- Use the bar of the snap cutter from above the scored line and press down firmly to snap the tile. You can also use specialized pliers or cutters to complete the cut if it is a smaller area or a small tile.
- Smooth any jagged areas with a rubbing stone designed for the specific material you are using.
Cutting Tile with Tile Nippers
Tile nippers are often used for curved manual cuts. This tool is best used for smaller cuts, as it can be labor intensive. Make sure you are wearing safety equipment for this task, as nippers can cause tile pieces to go flying when cut.
- Measure and mark cuts with a pencil or nonpermanent marker.
- Score the tile along the line with a cutter wheel or tile scribe.
- Use the tile nippers to take off very small pieces from the tile until the cut is complete.
- Smooth any jagged areas with a tile stone as needed.
Cutting Tile With a Wet Saw
A wet saw is generally the tool of choice for materials such as stone and harder porcelain tiles. If you don't want to buy one, you can rent one at your local home improvement store.
Make sure the blade is specific to the material you are cutting. For example, glass tiles require a finer diamond blade for cuts so the edges don't chip. It's worth investing a few dollars in the right blade for the job. Also, be sure to put on eye and hearing protection as well as nonslip shoes and gloves before cutting.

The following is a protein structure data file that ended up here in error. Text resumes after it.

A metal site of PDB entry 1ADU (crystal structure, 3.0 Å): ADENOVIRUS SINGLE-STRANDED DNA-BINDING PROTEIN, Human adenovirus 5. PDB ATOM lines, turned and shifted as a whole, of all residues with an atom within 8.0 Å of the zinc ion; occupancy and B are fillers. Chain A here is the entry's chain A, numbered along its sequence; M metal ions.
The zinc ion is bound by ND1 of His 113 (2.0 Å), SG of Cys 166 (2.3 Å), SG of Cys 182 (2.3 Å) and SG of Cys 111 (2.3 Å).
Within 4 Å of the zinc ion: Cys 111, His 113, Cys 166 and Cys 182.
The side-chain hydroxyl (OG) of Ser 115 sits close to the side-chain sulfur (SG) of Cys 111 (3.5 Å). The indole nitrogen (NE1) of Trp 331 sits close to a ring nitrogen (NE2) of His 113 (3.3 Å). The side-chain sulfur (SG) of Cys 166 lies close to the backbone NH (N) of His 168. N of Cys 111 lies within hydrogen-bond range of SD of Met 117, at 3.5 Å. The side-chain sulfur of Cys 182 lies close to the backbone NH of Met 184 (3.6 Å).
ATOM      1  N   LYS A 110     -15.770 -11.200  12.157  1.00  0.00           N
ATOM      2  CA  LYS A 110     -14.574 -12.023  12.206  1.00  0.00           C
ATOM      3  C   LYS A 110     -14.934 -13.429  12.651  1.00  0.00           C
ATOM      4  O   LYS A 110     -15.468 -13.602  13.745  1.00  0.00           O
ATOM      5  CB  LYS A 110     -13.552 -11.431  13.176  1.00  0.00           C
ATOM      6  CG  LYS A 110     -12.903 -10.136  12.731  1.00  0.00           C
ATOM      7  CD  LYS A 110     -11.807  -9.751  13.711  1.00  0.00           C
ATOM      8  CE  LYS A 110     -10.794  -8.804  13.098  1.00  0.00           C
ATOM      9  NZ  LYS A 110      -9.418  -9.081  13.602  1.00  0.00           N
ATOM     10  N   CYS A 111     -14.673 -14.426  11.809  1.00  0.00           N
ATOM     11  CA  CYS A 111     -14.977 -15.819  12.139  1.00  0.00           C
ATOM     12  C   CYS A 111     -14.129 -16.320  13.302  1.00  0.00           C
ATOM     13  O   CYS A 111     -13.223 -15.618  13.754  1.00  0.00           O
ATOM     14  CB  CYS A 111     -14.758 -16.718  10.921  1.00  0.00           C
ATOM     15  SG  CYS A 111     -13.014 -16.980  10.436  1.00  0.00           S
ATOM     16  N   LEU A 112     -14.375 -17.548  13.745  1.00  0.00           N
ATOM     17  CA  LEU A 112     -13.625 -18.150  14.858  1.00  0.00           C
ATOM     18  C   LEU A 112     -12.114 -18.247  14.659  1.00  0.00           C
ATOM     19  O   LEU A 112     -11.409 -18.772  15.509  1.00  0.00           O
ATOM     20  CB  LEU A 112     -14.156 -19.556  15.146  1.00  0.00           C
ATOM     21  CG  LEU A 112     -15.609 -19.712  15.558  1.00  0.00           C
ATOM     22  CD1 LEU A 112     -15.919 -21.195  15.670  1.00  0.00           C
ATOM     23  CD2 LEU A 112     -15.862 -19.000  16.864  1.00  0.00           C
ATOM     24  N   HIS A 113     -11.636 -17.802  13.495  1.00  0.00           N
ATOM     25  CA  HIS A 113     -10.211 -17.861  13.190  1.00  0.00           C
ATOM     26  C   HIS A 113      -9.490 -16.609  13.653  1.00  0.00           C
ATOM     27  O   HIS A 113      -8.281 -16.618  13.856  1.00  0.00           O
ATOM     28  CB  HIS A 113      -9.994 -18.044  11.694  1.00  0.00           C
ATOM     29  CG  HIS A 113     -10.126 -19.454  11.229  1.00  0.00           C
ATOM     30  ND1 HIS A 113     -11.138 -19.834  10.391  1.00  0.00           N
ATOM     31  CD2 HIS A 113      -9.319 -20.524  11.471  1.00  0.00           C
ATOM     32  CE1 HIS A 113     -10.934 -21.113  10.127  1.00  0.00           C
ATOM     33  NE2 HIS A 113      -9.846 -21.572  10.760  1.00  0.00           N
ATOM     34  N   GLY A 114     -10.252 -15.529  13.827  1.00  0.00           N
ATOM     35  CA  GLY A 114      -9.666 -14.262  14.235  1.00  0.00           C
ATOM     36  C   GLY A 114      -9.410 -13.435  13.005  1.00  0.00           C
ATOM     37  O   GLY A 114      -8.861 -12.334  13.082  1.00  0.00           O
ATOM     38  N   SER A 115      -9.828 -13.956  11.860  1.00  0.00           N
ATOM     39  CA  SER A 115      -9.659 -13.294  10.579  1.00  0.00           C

Prior to making any cuts, fill the pan/reservoir with water and check to be sure the water will be in contact with the blade. This keeps the wheel (and tile) from overheating and causing damage.
- Measure and mark the cuts with a pencil or nonpermanent marker.Line up your marks while positioning the tile directly against the fence and turn on the power. Make sure the water is in contact with the spinning blade and give the machine a few moments to reach full speed
- Set the tile onto the sliding bed of the saw so your cutting line is aligned with the saw blade.
- Hold the tile firmly in place with two hands, one at either side of the blade. Slowly slide the bed forward to engage the tile into the blade, and continue pushing until the cut is complete. Be sure not to force the tile into the blade and be very careful to keep your hands away from it while the saw is running.
- Pull the tile pieces away from the saw, being careful not to touch the blade.
- Turn off the saw and let it come to a complete stop before setting up for the next cut.
Cutting Tile With an Angle Grinder
An angle grinder is a great tool for making curved cuts. You can rent one from a local home improvement store if you don't own one. In addition to safety equipment, be sure to wear a mask for this type of cut, as it creates a lot of dust.
- Measure and mark cuts with a pencil or nonpermanent marker.
- Score along the line with a cutter wheel or tile scribe.
- Clamp the tile to a table prior to making the cut.
- Make sure the tool guard is set properly and turn on the angle grinder.
- Slowly and carefully make your cut, making as many passes as needed.
Catherine L. Tully
Catherine L. Tully has been a professional writer since 2002, and authors work for a wide range of clients in the U.S. and beyond.